Wikipedia: John P. Simmons House (EN)

33. Sargent's Garage

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Sargent's Garage, also known as the Robinson's Paint and Body Shop, Grand Spring Body and Paint Company, and Fabio's, is a historic building located in Des Moines, Iowa, United States. Completed in 1924, this single-story commercial building emplifies vernacular commercial architecture. It features a rectangular plan, wood siding now covered with metal, and a flat roof. It originally had a symmetrical facade, which has now been altered. Its significance is that it is an early automobile repair and body shop, which was a new architectural form that was emerging in early 20th-century Iowa. It continued to serve this purpose until 1997 when it suffered a minor fire. The building sat vacant for a period of time until it was renovated and reopened. It was listed on the National Register of Historic Places in 1998.

Wikipedia: Sargent's Garage (EN)

34. Lampson P. Sherman House

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The Lampson P. Sherman House is a historic building located in Des Moines, Iowa, United States. This 2½-story frame dwelling features crossed gables that create a cross shape, shingles in the gable ends, porch and gable end brackets, and turned porch columns. The property on which it stands is one of ten plats that were owned by Drake University. The house's significance is attributed to the effect of the University's innovative financing techniques upon the settlement of the area around the campus. Hoyt Sherman bought the property from the University Land Company in 1885. The house was built in 1888 and Sherman sold it to his brother Lampson, who was a student at Drake, two years later. The house remained in the Sherman family until 1904. It was listed on the National Register of Historic Places in 1988.

Wikipedia: Lampson P. Sherman House (EN)

35. National Biscuit Company Building

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The National Biscuit Company Building, also known as National Biscuit Company Flats, is an historic building located in downtown Des Moines, Iowa, United States. The heavy timber and masonry building was built in 1906. Only half of the planned building was completed, and the north half of the property was later sold. It initially served as a production and distribution facility for the National Biscuit Company. Architect William F. Wilmouth, who designed the company's buildings is presumed to be the architect of this four-story Neoclassical building. Benson & Marxer served as the contractors. Des Moines was the third largest sales territory for the company. It was one of a few bakeries in the company that produced the Uneeda Biscuit, and it was one of three that produced a corn cracker in the mid-1920s.

Wikipedia: National Biscuit Company Building (Des Moines, Iowa) (EN)

36. Albert Baird Cummins House

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The Albert Baird Cummins House, also known as Terrace Tower, is a historic building located in Des Moines, Iowa, United States. This 21/2-story stone and stucco Queen Anne was built in 1893. It is significant because of its association with Albert Baird Cummins who lived here from the time it was built until 1920. A Republican, Cummins served as Governor of Iowa from 1902 to 1908 and as United States Senator from 1908 until his death in 1926. He was a Progressive who supported the "Iowa Idea," which sought to destroy trusts by removing tariffs from trust made products. As a senator he sponsored the Esch-Cummins Act that returned the railroads to private control after the government took them over during World War I. The house was listed on the National Register of Historic Places in 1982.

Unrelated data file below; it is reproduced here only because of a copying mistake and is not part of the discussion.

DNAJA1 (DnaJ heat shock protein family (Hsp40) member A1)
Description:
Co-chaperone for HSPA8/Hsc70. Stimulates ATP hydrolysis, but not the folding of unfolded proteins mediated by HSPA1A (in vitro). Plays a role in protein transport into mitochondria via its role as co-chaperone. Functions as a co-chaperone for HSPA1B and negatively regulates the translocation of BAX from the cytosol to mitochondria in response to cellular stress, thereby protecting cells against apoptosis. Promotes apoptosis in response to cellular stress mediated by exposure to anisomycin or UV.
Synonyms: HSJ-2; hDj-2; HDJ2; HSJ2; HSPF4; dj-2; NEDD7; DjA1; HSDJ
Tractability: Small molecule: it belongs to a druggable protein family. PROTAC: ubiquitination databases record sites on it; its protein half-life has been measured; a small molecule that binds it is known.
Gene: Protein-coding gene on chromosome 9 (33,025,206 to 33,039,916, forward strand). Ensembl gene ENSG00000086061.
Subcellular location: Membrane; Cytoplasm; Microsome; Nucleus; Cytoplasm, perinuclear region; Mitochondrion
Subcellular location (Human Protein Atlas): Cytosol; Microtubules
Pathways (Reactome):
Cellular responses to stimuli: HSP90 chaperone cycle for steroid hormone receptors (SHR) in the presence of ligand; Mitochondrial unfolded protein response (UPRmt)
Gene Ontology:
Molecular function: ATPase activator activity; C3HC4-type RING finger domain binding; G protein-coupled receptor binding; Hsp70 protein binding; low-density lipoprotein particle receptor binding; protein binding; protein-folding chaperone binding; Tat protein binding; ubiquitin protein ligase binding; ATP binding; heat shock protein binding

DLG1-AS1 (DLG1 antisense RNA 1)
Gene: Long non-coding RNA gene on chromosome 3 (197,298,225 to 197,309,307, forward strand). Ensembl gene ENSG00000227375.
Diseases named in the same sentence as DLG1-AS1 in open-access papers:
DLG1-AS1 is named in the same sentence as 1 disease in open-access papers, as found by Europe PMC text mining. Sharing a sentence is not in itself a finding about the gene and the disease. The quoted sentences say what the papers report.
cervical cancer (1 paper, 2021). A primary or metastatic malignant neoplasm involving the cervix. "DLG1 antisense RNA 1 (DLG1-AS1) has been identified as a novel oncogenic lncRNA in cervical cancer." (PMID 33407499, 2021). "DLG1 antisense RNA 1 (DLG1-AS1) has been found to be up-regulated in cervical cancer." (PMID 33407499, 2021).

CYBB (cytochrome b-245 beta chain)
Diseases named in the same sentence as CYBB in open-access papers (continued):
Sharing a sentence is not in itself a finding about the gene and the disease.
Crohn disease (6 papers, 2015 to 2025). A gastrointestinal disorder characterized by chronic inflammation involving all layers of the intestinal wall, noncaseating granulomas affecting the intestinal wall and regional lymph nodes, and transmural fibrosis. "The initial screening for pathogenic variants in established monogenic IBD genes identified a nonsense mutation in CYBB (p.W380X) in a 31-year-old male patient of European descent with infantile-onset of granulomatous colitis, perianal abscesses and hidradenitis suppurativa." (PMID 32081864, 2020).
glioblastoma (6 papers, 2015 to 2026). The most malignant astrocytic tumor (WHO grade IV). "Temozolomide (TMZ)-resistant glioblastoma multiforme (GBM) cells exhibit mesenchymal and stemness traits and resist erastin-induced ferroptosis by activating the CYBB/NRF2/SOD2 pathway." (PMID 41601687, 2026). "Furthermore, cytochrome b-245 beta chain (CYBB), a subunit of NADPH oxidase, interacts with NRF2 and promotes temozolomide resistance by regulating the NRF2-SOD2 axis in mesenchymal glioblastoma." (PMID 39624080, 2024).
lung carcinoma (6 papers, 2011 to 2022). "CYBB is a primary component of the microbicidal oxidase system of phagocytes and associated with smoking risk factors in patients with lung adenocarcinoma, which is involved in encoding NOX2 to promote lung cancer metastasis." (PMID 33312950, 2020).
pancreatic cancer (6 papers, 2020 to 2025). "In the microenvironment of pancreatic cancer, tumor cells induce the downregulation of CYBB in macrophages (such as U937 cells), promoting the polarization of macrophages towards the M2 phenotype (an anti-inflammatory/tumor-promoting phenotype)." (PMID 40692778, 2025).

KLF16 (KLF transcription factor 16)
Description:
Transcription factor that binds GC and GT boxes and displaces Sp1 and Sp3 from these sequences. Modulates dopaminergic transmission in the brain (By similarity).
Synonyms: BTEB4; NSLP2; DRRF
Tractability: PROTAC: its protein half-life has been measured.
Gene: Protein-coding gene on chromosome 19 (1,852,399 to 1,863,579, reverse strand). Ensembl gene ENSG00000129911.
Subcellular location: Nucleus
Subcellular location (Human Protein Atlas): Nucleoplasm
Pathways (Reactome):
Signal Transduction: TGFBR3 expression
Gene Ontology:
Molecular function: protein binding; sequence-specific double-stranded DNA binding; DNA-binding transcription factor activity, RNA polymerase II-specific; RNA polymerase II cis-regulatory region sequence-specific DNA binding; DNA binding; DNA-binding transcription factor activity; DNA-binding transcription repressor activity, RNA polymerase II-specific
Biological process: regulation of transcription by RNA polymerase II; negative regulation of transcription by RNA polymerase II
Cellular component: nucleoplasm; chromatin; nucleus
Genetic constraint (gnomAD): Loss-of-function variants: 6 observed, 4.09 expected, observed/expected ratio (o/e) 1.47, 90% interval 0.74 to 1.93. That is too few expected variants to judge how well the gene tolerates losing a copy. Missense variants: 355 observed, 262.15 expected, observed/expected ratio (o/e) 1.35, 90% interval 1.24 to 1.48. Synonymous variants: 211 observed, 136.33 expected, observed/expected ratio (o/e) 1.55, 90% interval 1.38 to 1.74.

Wikipedia: Albert Baird Cummins House (EN)

37. Walnut Tire and Battery Co./Globe Publishing Company Building

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The Walnut Tire and Battery Co. Globe Publishing Company Building is a historic building located on the west side of downtown Des Moines, Iowa, United States. The two-story brick commercial building features two mirror-image sections that were completed four years apart. The western section of the Late Gothic Revival structure was completed in 1924 and the eastern section in 1928. Between the two sections is an interior staircase and a lightwell. The building is located on Des Moines' historic Auto Row, and it housed automobile-related businesses. Walnut Tire and Battery Co. built the original section for their own use and to rent space to tenants. They built the second section to increase the tenant space. The building was listed on the National Register of Historic Places in 2017.

Wikipedia: Walnut Tire and Battery Co.-Globe Publishing Company Building (EN)

38. Iowa Ford Tractor Company Repair and Warehouse Building

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The Iowa Ford Tractor Company Repair and Warehouse Building is a historic building located in Des Moines, Iowa, United States. The single-story, 15,000-square-foot (1,400 m2) building was built in 1949. It was used by the Iowa Ford Tractor Company as a tractor repair and storage facility. In 1977 the building was acquired by the H. B. Leiserowitz Company. They were mostly a photography supply company but they were also a general store and they sold wholesale candy, soda, chips, and cigarettes to small grocery stories and gas stations. It closed in 2017 after its owner died. Green Acre Development Company bought the building later the same year and has plans to convert it into offices. It was listed on the National Register of Historic Places in 2021.